Something strange in the AO Tarot

I was going through my pile of NISI AO manuscripts to help a friend with a research project and I found something a little surprising.

In amongst the knowledge papers was a list of the titles of tarot cards and their numbering (see picture). It is important to realise that this was post Golden Dawn and Samuel Mathers was fully entitled to break with tradition. However, he was extremely pleased with his contribution to the Golden Dawn tarot and particularly the numbering and allocations to the paths.

Given that these paths are now considered standard, it seems a little odd that Mathers’ AO appeared to go back on them and returned to the traditional system.

There are some other interesting things on this list, including the alternative title for the Judgement card as “The Angel” and the more traditional “Fortitude” for “Strength.”

But the flipping of Justice and Strength is the biggest eye opener. Given that this was a knowledge paper, it would have meant that all the AO students would have copied it and had to memorise it.
One does wonder if Mathers had started to use “blinds” in the outer order so that his students would effectively have been knobbled from using his knowledge until they had been around long enough for him to trust him.   If that was the case he would have had to have given them a corrected numbering later, or maybe he had simply abandoned his old theory.   

Still, it is surprising that this reversion back to the traditional numering and the flipping of Strength and Justice by the AO has not been noticed before.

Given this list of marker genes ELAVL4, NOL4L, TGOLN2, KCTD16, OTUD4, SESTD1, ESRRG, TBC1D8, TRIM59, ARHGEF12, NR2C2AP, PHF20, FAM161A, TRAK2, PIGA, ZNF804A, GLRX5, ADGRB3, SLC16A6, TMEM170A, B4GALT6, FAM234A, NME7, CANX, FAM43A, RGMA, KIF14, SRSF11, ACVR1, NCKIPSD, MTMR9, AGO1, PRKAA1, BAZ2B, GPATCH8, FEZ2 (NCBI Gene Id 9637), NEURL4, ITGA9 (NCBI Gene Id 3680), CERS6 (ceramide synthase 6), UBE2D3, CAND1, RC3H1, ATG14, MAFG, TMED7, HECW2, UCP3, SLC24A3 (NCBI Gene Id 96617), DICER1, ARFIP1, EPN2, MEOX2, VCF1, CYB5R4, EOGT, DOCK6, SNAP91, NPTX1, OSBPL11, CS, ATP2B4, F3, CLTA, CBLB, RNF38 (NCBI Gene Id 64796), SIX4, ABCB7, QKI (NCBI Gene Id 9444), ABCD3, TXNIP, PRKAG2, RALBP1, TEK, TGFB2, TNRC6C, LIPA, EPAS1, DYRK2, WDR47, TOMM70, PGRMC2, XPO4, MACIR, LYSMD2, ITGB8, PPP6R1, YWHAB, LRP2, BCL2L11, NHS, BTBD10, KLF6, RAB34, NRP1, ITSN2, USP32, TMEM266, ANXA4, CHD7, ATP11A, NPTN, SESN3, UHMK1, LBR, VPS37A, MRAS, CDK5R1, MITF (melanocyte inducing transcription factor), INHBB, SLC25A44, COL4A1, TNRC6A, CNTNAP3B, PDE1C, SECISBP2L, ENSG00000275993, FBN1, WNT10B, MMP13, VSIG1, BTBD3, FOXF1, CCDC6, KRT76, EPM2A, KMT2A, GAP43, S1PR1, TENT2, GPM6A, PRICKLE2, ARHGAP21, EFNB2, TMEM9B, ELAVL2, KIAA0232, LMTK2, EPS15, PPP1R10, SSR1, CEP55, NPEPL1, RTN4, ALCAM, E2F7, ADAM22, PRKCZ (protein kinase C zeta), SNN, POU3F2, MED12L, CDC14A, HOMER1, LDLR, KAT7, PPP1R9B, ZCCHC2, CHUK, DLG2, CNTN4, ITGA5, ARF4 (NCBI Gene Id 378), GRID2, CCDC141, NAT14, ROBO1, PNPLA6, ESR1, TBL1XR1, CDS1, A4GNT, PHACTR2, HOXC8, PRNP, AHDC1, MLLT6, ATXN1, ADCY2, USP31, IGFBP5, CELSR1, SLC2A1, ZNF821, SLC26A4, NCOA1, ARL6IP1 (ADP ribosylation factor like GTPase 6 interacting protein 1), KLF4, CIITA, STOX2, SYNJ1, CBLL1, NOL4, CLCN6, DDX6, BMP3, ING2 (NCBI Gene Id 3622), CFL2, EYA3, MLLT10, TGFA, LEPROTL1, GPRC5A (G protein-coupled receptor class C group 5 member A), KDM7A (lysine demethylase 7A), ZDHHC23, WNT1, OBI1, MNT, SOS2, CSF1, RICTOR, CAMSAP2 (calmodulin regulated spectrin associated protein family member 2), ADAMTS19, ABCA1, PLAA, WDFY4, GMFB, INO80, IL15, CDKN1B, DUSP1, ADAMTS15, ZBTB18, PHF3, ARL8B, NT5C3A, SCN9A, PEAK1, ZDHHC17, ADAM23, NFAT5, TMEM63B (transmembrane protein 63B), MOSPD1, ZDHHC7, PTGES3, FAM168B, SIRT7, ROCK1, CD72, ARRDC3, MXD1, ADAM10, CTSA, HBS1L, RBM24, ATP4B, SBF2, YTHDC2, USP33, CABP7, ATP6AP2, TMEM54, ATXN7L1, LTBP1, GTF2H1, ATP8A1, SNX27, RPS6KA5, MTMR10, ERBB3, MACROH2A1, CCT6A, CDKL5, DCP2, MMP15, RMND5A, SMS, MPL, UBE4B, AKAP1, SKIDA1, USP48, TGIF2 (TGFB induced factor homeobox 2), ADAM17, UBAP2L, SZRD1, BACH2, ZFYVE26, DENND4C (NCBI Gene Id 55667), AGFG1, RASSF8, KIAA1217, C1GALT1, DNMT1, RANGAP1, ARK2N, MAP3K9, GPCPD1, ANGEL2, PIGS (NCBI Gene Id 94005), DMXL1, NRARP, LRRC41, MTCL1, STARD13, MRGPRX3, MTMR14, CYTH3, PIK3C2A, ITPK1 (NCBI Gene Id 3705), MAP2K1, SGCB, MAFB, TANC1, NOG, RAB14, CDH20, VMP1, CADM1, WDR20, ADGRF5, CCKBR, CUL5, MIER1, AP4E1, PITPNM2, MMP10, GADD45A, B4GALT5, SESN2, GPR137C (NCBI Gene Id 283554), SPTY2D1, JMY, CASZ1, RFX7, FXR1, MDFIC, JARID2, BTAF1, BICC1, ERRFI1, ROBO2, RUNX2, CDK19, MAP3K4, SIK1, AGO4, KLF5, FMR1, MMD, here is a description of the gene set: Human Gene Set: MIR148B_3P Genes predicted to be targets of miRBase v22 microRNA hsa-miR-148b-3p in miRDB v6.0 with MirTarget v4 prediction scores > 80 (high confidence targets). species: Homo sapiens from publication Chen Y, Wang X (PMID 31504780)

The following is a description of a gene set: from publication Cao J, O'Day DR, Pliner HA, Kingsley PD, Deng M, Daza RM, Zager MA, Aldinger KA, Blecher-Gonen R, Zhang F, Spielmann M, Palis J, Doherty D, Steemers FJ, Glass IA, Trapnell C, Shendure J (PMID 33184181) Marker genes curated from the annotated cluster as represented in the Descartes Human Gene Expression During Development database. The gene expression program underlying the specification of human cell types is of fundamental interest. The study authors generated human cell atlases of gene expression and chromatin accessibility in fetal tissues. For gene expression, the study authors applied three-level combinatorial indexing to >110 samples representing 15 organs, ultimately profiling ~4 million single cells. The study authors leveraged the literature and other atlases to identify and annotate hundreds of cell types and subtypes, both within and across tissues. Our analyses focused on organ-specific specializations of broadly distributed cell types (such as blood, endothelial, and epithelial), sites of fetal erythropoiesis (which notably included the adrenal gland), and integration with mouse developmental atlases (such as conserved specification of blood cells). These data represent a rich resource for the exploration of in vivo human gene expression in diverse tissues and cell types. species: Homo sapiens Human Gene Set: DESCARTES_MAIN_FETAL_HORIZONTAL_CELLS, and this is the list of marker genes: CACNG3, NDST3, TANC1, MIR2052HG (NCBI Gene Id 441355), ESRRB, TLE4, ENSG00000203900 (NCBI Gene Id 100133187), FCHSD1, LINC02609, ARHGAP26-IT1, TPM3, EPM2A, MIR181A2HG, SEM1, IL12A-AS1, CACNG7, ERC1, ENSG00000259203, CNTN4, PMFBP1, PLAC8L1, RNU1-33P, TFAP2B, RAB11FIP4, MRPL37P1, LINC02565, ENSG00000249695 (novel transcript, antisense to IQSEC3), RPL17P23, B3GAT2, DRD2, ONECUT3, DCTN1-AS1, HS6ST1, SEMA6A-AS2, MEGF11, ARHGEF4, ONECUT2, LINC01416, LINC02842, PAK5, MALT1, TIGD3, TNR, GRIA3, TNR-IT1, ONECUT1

Unpublished AO and Golden Dawn Alchemical diagrams

I was reviewing some of the unpublished AO documents I have  to see if there were any noticeable differences from either the later Stella Matutina versions.  These two diagrams come from the early AO and the Nisi collection, which formed the basis of my Mathers’ Last Secret and King Over the Water  book.  Since it was different from the Stella Matutina versions printed by Pat Zalewski in his Golden Dawn Rituals and Commentary Book, I thought that readers of my blog might appreciate it.  The diagrams are simpler than the Whare Ra versions which now appear to be a later development.
These two diagrams were shown to the candidate during the 2=9 ritual and they provide a somewhat strange attribution of the metals to the Tree of Life.   In Whare Ra students were given a copy of Westcott’s translation of Aesch Mezareph which was supposed to explain it. It does not very well.
The two diagrams actually show two stages of the great work, but it is not explained how this is useful.  The Nisi document header seems to suggest that Mathers was trying to show how the different metals could be placed on the tree to show different things. However it doesn’t really do that either.
Quoting his teacher, Jack  Taylor, Zalewski said that Mrs Felkin refused to remove the diagrams from the ritual.  He suggests that it might be only there to encourage students to study Aesch Mezareph.  But in my opinion the diagrams presentation might be magical.  They are placed in the South West and shown to the candidate by the Hierus before the Hegemon shows the candidate the geometric shapes diagram.
One of the things that I have noticed is that the candidate’s sphere of sensation changes when exposed to these two diagrams.
One of the reasons why Felkin did not want the diagrams changed or removed is that they were forcing the sphere of sensation into an alchemical process.  In otherwords the diagrams were not meant to be understood intellectually, but their symbolism accepted.  The fact that the are shown the diagram by the Mars  and fire orientated Hierus would be significant to that process.